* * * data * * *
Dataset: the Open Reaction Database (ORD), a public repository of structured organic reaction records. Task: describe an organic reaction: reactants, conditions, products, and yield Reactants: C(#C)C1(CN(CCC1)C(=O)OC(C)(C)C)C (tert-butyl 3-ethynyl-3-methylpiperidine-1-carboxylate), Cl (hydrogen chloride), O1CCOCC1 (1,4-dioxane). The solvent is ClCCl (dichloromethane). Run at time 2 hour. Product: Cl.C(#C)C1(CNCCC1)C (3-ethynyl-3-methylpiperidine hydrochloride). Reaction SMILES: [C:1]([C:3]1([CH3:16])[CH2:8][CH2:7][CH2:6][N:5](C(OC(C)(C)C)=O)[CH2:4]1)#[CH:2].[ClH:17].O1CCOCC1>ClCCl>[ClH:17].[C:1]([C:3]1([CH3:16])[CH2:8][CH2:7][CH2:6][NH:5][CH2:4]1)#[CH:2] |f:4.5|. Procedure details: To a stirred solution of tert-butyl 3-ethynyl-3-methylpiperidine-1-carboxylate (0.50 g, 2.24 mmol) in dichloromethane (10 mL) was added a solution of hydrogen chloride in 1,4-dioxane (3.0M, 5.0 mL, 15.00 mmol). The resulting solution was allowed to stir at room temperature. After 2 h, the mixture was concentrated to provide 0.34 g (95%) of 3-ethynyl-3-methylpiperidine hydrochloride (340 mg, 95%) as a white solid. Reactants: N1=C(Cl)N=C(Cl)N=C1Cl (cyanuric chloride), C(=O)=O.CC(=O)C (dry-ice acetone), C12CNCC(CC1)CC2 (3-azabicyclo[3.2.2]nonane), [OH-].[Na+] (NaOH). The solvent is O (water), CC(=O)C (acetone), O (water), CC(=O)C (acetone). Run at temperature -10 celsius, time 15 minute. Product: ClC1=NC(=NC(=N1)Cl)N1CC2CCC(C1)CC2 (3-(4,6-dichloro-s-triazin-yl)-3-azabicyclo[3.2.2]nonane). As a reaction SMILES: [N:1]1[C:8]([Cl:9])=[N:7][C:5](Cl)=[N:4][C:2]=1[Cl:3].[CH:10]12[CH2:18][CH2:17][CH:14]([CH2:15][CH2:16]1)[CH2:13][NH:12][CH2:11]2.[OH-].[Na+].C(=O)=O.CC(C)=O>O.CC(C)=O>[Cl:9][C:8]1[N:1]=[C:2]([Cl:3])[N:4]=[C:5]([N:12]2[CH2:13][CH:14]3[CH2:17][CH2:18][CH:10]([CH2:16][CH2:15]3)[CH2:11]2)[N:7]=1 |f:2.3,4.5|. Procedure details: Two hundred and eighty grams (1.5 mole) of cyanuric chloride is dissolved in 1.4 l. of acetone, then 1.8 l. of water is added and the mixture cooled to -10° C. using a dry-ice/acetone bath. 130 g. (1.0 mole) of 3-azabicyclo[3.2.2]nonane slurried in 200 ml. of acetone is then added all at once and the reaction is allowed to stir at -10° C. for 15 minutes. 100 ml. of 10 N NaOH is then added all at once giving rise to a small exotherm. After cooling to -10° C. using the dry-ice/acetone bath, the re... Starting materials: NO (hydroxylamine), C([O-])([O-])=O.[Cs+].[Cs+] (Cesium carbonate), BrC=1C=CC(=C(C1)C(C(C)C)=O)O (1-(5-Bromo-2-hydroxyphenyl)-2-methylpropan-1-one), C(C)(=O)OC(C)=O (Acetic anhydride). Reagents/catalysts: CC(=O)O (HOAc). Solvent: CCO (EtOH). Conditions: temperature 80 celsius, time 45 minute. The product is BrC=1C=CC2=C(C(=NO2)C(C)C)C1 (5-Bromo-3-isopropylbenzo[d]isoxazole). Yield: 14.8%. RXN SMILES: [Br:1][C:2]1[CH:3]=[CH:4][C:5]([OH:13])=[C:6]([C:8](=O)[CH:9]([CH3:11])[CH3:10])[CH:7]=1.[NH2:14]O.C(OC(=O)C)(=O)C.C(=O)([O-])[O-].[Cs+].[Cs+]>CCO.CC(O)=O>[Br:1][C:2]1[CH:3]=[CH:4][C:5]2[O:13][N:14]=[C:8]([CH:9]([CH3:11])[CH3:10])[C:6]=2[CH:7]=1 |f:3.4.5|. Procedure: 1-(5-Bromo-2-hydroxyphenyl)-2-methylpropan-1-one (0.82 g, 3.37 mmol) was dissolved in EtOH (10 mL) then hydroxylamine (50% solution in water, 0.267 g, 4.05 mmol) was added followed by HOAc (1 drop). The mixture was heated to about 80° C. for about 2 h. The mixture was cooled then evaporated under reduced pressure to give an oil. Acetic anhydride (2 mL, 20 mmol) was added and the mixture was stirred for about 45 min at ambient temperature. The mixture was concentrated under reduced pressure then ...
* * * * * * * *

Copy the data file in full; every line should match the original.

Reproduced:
Dataset: the Open Reaction Database (ORD), a public repository of structured organic reaction records. Task: describe an organic reaction: reactants, conditions, products, and yield Reactants: C(#C)C1(CN(CCC1)C(=O)OC(C)(C)C)C (tert-butyl 3-ethynyl-3-methylpiperidine-1-carboxylate), Cl (hydrogen chloride), O1CCOCC1 (1,4-dioxane). The solvent is ClCCl (dichloromethane). Run at time 2 hour. Product: Cl.C(#C)C1(CNCCC1)C (3-ethynyl-3-methylpiperidine hydrochloride). Reaction SMILES: [C:1]([C:3]1([CH3:16])[CH2:8][CH2:7][CH2:6][N:5](C(OC(C)(C)C)=O)[CH2:4]1)#[CH:2].[ClH:17].O1CCOCC1>ClCCl>[ClH:17].[C:1]([C:3]1([CH3:16])[CH2:8][CH2:7][CH2:6][NH:5][CH2:4]1)#[CH:2] |f:4.5|. Procedure details: To a stirred solution of tert-butyl 3-ethynyl-3-methylpiperidine-1-carboxylate (0.50 g, 2.24 mmol) in dichloromethane (10 mL) was added a solution of hydrogen chloride in 1,4-dioxane (3.0M, 5.0 mL, 15.00 mmol). The resulting solution was allowed to stir at room temperature. After 2 h, the mixture was concentrated to provide 0.34 g (95%) of 3-ethynyl-3-methylpiperidine hydrochloride (340 mg, 95%) as a white solid. Reactants: N1=C(Cl)N=C(Cl)N=C1Cl (cyanuric chloride), C(=O)=O.CC(=O)C (dry-ice acetone), C12CNCC(CC1)CC2 (3-azabicyclo[3.2.2]nonane), [OH-].[Na+] (NaOH). The solvent is O (water), CC(=O)C (acetone), O (water), CC(=O)C (acetone). Run at temperature -10 celsius, time 15 minute. Product: ClC1=NC(=NC(=N1)Cl)N1CC2CCC(C1)CC2 (3-(4,6-dichloro-s-triazin-yl)-3-azabicyclo[3.2.2]nonane). As a reaction SMILES: [N:1]1[C:8]([Cl:9])=[N:7][C:5](Cl)=[N:4][C:2]=1[Cl:3].[CH:10]12[CH2:18][CH2:17][CH:14]([CH2:15][CH2:16]1)[CH2:13][NH:12][CH2:11]2.[OH-].[Na+].C(=O)=O.CC(C)=O>O.CC(C)=O>[Cl:9][C:8]1[N:1]=[C:2]([Cl:3])[N:4]=[C:5]([N:12]2[CH2:13][CH:14]3[CH2:17][CH2:18][CH:10]([CH2:16][CH2:15]3)[CH2:11]2)[N:7]=1 |f:2.3,4.5|. Procedure details: Two hundred and eighty grams (1.5 mole) of cyanuric chloride is dissolved in 1.4 l. of acetone, then 1.8 l. of water is added and the mixture cooled to -10° C. using a dry-ice/acetone bath. 130 g. (1.0 mole) of 3-azabicyclo[3.2.2]nonane slurried in 200 ml. of acetone is then added all at once and the reaction is allowed to stir at -10° C. for 15 minutes. 100 ml. of 10 N NaOH is then added all at once giving rise to a small exotherm. After cooling to -10° C. using the dry-ice/acetone bath, the re... Starting materials: NO (hydroxylamine), C([O-])([O-])=O.[Cs+].[Cs+] (Cesium carbonate), BrC=1C=CC(=C(C1)C(C(C)C)=O)O (1-(5-Bromo-2-hydroxyphenyl)-2-methylpropan-1-one), C(C)(=O)OC(C)=O (Acetic anhydride). Reagents/catalysts: CC(=O)O (HOAc). Solvent: CCO (EtOH). Conditions: temperature 80 celsius, time 45 minute. The product is BrC=1C=CC2=C(C(=NO2)C(C)C)C1 (5-Bromo-3-isopropylbenzo[d]isoxazole). Yield: 14.8%. RXN SMILES: [Br:1][C:2]1[CH:3]=[CH:4][C:5]([OH:13])=[C:6]([C:8](=O)[CH:9]([CH3:11])[CH3:10])[CH:7]=1.[NH2:14]O.C(OC(=O)C)(=O)C.C(=O)([O-])[O-].[Cs+].[Cs+]>CCO.CC(O)=O>[Br:1][C:2]1[CH:3]=[CH:4][C:5]2[O:13][N:14]=[C:8]([CH:9]([CH3:11])[CH3:10])[C:6]=2[CH:7]=1 |f:3.4.5|. Procedure: 1-(5-Bromo-2-hydroxyphenyl)-2-methylpropan-1-one (0.82 g, 3.37 mmol) was dissolved in EtOH (10 mL) then hydroxylamine (50% solution in water, 0.267 g, 4.05 mmol) was added followed by HOAc (1 drop). The mixture was heated to about 80° C. for about 2 h. The mixture was cooled then evaporated under reduced pressure to give an oil. Acetic anhydride (2 mL, 20 mmol) was added and the mixture was stirred for about 45 min at ambient temperature. The mixture was concentrated under reduced pressure then ...